The Minnesota Supreme Court issued a ruling this week regarding the Minnesota dog owner’s liability statute, Minn. Stat. § 347.22 (2010). The ruling looked at two issues:
1. Does a person injured indirectly from a dog attack have a claim against the owner of the dog under the dog owner’s liability statute, Minn. Stat. § 347.22 (2010)?
2. What does it mean to “harbor” a dog under Minn. Stat. § 347.22 and thereby be liable to someone injured as a result of a dog attack?
Facts of the Case
The dog attack victim (Plaintiff) lived in Andover with his dog, a 20-pound miniature schnauzer named Tuffy. He was walking with Tuffy on a leash on Kiowa Street NW in Andover. During this walk, a larger dog weighing approximately 50 pounds named Bruno ran out from the house across the street and bit Tuffy in the stomach. Tuffy’s owner, the dog attack victim, attempted to separate the dogs and may have kicked Bruno in the process of doing so. While trying to separate the two dogs, he fell and broke his hip. Although the duration of the entire incident was short—less than 20 seconds or so—Bruno did not release Tuffy until someone came out of the house and took control of Bruno.
The dog owner was visiting his parents’ house in Andover. The parents were not at the house but had given the dog owner permission for him and Bruno to stay in the house. Plaintiff sued both the owner of the dog and his father (the owner of the house), collectively referred to as Defendents.
Issue 1: Does a person injured indirectly from a dog attack have a claim against the owner of the dog under Minnesota law?
To decide this issue the Court had to construe Minn. Stat. § 347.22, the Minnesota dog owner’s liability statute:
If a dog, without provocation, attacks or injures any person who is acting peaceably in any place where the person may lawfully be, the owner of the dog is liable in damages to the person so attacked or injured to the full amount of the injury sustained. The term “owner” includes any person harboring or keeping a dog but the owner shall be primarily liable. The term “dog” includes both male and female of the canine species.
The had previously held the following:
- That the dog owner’s liability statute imposes absolute liability on any dog owner whose dog “attacks or injures” another;
- That a dog “attacks” when it “ move[s] against with more or less violent intent, implying aggressiveness in any sense and the initiative in the onset” (for example, a dog bite);
- That a dog “injures” when its “affirmative but nonattacking behavior which injures a person who is immediately implicated by such nonhostile behavior” (for example, a dog jumping on a person in a friendly manner);
- That a dog injures a person when that the dog’s actions constitute an affirmative act that injures someone immediately implicated by the act, and that the act be the proximate cause of the injuries.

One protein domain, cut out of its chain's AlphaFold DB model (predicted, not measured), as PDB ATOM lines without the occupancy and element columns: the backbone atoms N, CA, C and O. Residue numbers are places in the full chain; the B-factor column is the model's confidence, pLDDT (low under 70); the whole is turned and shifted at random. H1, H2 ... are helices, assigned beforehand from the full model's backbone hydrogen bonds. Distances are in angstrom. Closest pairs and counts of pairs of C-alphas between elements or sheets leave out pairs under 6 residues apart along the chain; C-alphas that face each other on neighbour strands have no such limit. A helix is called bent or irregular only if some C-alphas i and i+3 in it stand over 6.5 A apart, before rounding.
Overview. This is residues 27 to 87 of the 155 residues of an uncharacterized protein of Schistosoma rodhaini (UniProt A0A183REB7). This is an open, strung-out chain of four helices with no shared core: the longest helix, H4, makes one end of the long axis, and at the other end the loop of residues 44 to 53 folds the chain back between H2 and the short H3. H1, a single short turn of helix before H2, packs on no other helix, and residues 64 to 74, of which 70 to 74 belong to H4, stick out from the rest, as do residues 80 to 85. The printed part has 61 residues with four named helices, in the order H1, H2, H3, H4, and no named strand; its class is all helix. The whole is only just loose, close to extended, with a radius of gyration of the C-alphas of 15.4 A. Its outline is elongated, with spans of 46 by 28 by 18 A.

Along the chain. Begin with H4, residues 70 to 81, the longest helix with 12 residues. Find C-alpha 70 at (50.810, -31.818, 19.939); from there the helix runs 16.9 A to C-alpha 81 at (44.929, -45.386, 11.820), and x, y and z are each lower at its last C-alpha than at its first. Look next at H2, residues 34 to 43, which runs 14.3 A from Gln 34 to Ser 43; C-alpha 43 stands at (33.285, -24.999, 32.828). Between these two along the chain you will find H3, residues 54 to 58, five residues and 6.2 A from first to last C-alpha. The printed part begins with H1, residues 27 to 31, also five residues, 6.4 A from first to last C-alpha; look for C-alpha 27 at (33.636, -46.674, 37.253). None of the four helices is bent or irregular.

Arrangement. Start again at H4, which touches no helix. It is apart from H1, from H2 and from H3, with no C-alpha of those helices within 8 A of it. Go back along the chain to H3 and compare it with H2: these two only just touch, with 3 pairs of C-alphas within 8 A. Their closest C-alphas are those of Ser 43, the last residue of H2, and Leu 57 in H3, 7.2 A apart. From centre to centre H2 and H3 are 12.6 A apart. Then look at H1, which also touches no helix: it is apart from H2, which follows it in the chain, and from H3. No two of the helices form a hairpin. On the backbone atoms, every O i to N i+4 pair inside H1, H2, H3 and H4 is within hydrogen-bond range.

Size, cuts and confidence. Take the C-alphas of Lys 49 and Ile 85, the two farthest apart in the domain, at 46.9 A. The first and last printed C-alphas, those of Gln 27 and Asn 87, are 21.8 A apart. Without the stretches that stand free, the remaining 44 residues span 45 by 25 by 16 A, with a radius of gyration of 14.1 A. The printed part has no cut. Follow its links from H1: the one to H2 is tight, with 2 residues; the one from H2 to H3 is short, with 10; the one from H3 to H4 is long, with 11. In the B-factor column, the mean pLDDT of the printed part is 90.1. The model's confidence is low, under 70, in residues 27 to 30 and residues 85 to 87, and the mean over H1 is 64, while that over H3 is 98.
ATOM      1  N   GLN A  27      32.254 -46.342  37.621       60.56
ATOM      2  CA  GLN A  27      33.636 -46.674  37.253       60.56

The Court rejected an Appellate Court interpretation of the dog owner liability law that required the person suing to have been the focus of the dog’s conduct. Instead, the Court concluded that a dog owner may be held strictly liable for injuries caused by a dog’s affirmative conduct regardless of the focus of that conduct. As to the facts above, the Court found that whether Bruno’s attack on Tuffy caused the Plaintiff’s injuries was a matter of fact and denied the Defendants’ summary motion.
Issue 2: What does it mean to “harbor” a dog under Minn. Stat. § 347.22?
Under Minnesota law the “owner of the dog” is liable for damages to the person attacked or injured. The law further defines “owner” as “any person harboring or keeping a dog.” A person “harboring” a dog is a person who affords lodging, shelters, or gives refuge to a dog for a limited purpose or time. However, harboring must involve “something more than a meal of mercy to a stray dog or the casual presence of a dog on someone’s premises.”
In a previous decision, the Court had stated that letting a person with a dog stay one’s house, even if one is on vacation, is “harboring” for purposes of the dog liability law. The case decided this week is a little different than that because the father of Bruno’s owner owned the house but did not live there. The Court determined, however, that a jury could reasonably conclude that the owner of the house (the father) was affording lodging, providing shelter, or giving refuge to Bruno by allowing his son to keep Bruno at his house. Again, the court of appeals decision on this issue was affirmed.
Read the full Minnesota Supreme Court Decision here.
Our Attorneys Can Help You and Your Family after a Dog Attack in Minnesota
Get your free consultation with an attorney today and don’t pay any fee until we win you money. Home owners insurance covers injuries caused by the owner’s dog. Our Minnesota dog bite attorneys represent dog attack victims and their families throughout Minnesota, including in the following cities: Twin Cities, Minneapolis, St. Paul, Bloomington, Eagan, Eden Prarie, Apple Valley, Maple Grove, Edina, Plymouth, Minnetonka, Stillwater, Woodbury, Maplewood, Golden Valley, Shoreview, Blaine, Anoka, South St. Paul, White Bear Lake, Roseville, St. Cloud, Arden Hills, Brooklyn Park, Forest Lake.